Center for Applied Cybersecurity Research
April 12, 2014
FOR IMMEDIATE RELEASE
BLOOMINGTON, Ind. -- A disclosure -- and denial -- over whether the NSA discovered, hid and exploited the Heartbleed vulnerability for the past two years highlights both the damage that the agency’s credibility has suffered and the urgent need to separate the agency’s twin responsibilities for information assurance and surveillance into two agencies, according to an Indiana University cybersecurity expert.
Fred H. Cate, director of the university's Center for Applied Cybersecurity Research, said the most recent allegations, if true, also showcase a White House unwilling to listen to the very independent advisors it appointed to help mitigate the privacy and security revelations made public by Edward Snowden.
The Heartbleed bug was disclosed publicly Monday as a vulnerability in the popular OpenSSL program that is widely used across the internet to protect data and systems and to authenticate users during online transactions.
Bloomberg News reported late Friday, April 11, that, according to “two people familiar with the matter,” the National Security Agency knew of the Heartbleed bug for more than two years and not only kept it secret but regularly exploited it to collect information.
The Office of the Director of National Intelligence responded hours later with a flat denial.
“Normally such an absolute denial by a federal agency would be taken seriously,” Cate said, “but the number of apparently unambiguous denials by the intelligence community that over the past year have been proven false or seriously misleading has caused serious credibility issues for the NSA and the DNI.”
For example, recent testimony by both DNI Director James Clapper and former NSA Director General Keith Alexander turned out to be at best partially true, and at worst completely false.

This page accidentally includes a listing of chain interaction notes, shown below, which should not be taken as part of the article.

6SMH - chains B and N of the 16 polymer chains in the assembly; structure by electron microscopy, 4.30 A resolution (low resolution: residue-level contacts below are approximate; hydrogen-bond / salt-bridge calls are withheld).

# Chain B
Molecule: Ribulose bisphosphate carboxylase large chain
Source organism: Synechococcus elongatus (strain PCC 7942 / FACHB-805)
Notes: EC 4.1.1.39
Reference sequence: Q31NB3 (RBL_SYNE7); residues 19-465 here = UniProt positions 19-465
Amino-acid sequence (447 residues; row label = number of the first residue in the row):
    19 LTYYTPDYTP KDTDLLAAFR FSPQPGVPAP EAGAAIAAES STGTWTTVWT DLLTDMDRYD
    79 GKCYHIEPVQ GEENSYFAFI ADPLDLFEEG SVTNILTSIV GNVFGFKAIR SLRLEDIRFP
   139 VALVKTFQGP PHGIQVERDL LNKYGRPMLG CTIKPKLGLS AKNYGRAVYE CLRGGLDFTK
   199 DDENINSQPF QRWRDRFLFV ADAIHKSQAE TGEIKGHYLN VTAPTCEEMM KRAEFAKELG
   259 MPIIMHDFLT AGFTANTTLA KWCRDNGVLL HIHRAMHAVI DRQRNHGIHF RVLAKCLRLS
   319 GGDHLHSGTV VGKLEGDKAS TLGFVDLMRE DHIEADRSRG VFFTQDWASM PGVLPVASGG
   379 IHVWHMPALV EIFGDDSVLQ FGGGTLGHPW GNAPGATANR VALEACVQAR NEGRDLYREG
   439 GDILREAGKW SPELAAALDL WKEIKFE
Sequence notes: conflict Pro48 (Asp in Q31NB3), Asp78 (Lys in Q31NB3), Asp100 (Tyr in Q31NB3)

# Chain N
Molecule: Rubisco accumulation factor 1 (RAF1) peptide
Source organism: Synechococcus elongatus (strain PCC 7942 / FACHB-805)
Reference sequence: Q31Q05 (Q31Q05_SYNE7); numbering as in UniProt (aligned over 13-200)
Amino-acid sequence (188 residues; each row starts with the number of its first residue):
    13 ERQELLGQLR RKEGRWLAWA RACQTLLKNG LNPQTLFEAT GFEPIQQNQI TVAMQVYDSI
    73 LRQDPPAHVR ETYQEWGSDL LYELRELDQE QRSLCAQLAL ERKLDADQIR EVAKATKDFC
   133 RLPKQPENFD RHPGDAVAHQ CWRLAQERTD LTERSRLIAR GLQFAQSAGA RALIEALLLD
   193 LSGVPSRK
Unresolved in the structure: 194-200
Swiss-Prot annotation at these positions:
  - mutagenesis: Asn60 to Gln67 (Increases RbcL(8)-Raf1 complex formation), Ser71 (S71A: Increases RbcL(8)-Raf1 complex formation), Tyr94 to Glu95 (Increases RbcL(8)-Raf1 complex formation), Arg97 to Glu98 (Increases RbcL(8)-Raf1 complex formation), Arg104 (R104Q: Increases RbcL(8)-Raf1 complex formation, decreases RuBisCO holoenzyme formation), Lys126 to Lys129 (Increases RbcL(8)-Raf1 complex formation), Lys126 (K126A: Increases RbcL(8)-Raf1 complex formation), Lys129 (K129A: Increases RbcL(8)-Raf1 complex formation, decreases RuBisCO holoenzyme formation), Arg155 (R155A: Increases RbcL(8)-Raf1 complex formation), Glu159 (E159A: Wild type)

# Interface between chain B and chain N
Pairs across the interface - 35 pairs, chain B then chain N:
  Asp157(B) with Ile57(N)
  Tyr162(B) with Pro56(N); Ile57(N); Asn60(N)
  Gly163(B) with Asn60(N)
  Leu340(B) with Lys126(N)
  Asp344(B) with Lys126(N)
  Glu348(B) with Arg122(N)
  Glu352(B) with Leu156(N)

“After a succession of such statements -- and no action in response by Congress or the president -- it is not surprising that many people doubt the NSA’s denial of any knowledge of the Heartbleed bug,” Cate said.
But the issue of whether the agency knew about what some experts are calling the greatest threat to data security in the history of the Internet for more than two years and did nothing to address it wouldn’t matter so much if the NSA did not continue to be responsible for two apparently contradictory missions: securing cyberinfrastructure and gathering foreign intelligence.
In comments filed with the President’s Review Group on Intelligence and Communications Technology in October 2013, Cate, who is also C. Ben Dutton Professor of Law at the Indiana University Maurer School of Law, wrote that “privacy and security advocates have long worried that in pursuit of the latter, increasingly dominant mission, the agency would learn about software and other vulnerabilities and rather than disclose or attempt to fix them, the agency would exploit them, thus compromising the former mission.”
Disclosures by Edward Snowden have made clear that “the agency has gone a step further and actively introduced vulnerabilities into commercial security products and services to enhance its ability to collect intelligence, even though this actively weakens both government and private-sector infrastructure,” Cate wrote. He therefore called for “dividing the NSA into two separate agencies.”
The President’s Review Group included this recommendation in its December 2013 report. The Review Group also recommended that the NSA not hide or exploit security vulnerabilities except in “rare instances” and for short periods of time.
President Obama, however, declined to follow either recommendation.
“The president has identified cyber threats as among the most critical dangers facing the nation,” Cate said, “Yet it is hard to take this claim too seriously when key responsibility for fighting those threats is given to the agency with the most to gain by hiding and exploiting them.”
Cate’s October 2013 comments to the President’s Review Group are available online.